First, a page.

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11 kids in Washington state have been diagnosed with rare coronavirus syndrome

Sandi Doughton, The Seattle Times on

Published in News & Features

SEATTLE -- Since the start of the novel coronavirus pandemic, a total of 11 children in Washington state have been hospitalized with a rare but serious syndrome that appears to be triggered by infection with the virus, state health officials said Friday.

The state's first four cases were reported in May, and seven other children have been stricken since then, said Dr. Marisa D'Angeli, an epidemiologist at the Washington Department of Health. The pattern of cases roughly tracks the resurgence of infections across the state this summer.

All of the children were very sick, D'Angeli said. The majority were in intensive care, and some required mechanical ventilation. No children have died in Washington either from regular coronavirus infections or the associated syndrome.

Called Multisystem Inflammatory Syndrome in Children, or MIS-C, the little-understood condition can affect the heart, kidneys and gut. Symptoms include high fever, rash, swelling, abdominal pain, diarrhea and vomiting. The cause seems to be a runaway immune response that flares after the initial coronavirus infection, said Dr. John McGuire, chief of critical care at Seattle Children's, where eight of the 11 kids were treated.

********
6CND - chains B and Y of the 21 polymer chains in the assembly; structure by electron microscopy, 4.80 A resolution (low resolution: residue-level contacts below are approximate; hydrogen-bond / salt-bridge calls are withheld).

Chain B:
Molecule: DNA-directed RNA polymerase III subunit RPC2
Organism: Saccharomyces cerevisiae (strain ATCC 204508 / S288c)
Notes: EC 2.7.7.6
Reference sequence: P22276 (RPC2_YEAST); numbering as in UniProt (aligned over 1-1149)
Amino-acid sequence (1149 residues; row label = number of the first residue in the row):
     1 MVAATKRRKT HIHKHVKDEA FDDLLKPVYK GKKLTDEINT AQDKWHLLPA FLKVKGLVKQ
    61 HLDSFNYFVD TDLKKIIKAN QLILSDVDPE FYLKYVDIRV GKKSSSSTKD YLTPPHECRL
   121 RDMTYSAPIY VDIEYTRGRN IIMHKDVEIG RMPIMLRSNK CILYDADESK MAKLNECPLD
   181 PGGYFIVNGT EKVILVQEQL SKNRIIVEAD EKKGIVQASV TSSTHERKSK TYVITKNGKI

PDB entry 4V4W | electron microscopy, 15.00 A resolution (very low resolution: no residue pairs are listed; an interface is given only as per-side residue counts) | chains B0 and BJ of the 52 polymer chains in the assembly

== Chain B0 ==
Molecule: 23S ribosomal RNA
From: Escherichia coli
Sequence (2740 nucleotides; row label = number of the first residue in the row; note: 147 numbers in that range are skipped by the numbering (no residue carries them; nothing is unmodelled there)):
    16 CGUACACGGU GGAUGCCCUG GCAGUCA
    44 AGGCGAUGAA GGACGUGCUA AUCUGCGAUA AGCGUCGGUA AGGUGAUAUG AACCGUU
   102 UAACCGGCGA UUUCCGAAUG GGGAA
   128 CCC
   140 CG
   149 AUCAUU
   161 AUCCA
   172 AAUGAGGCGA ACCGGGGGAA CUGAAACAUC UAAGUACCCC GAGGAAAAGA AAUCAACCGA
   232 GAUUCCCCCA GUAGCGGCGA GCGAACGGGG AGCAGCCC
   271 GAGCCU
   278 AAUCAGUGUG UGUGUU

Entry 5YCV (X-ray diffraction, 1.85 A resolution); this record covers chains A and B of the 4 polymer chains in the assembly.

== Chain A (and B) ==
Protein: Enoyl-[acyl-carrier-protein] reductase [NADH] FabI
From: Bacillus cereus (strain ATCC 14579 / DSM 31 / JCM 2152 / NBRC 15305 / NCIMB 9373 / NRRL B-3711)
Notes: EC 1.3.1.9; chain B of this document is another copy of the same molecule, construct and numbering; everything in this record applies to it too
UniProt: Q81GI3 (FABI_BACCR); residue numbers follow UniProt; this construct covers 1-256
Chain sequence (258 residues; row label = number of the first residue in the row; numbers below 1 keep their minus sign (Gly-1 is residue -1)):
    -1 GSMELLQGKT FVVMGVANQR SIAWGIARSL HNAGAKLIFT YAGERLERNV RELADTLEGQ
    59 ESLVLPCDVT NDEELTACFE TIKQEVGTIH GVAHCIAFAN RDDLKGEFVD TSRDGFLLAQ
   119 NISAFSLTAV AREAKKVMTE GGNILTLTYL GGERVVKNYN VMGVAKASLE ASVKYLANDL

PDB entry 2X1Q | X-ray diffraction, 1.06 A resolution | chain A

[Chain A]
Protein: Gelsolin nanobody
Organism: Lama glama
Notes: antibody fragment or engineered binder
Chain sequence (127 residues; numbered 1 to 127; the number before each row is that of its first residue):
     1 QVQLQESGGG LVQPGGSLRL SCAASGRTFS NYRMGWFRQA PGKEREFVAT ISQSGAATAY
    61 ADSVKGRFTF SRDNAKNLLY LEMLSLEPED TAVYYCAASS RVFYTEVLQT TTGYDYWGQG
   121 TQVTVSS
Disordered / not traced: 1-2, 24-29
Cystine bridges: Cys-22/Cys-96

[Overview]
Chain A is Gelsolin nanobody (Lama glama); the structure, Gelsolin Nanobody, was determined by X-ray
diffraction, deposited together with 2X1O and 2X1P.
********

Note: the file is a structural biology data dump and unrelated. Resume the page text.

"These kids feel terrible," he said. "They're tired, weak, achy, they have pretty high fevers. They feel completely wiped out."

But the good news is that all of the children have responded well to treatment, with no apparent long-term effects.


"We've been really pleased with their recovery," McGuire said.

Most of Washington's initial cases of MIS-C were in Western Washington, where the virus took hold first. Now, most cases are being diagnosed in Central Washington, following the recent spike of cases there, McGuire said.

King and Yakima counties have seen three cases each. Franklin and Snohomish counties have two cases each, and Skagit County has one. About 12% of Washington's confirmed coronavirus infections -- or about 7,300 cases -- have been in children or teenagers.

As with adult coronavirus infections across the state, children of color have been disproportionately impacted by MIS-C, D'Angeli said. Of Washington's confirmed cases of the syndrome, 55% are Hispanic, 18% are white, and 9% are each Black, Asian and American Indian or Alaska Native.


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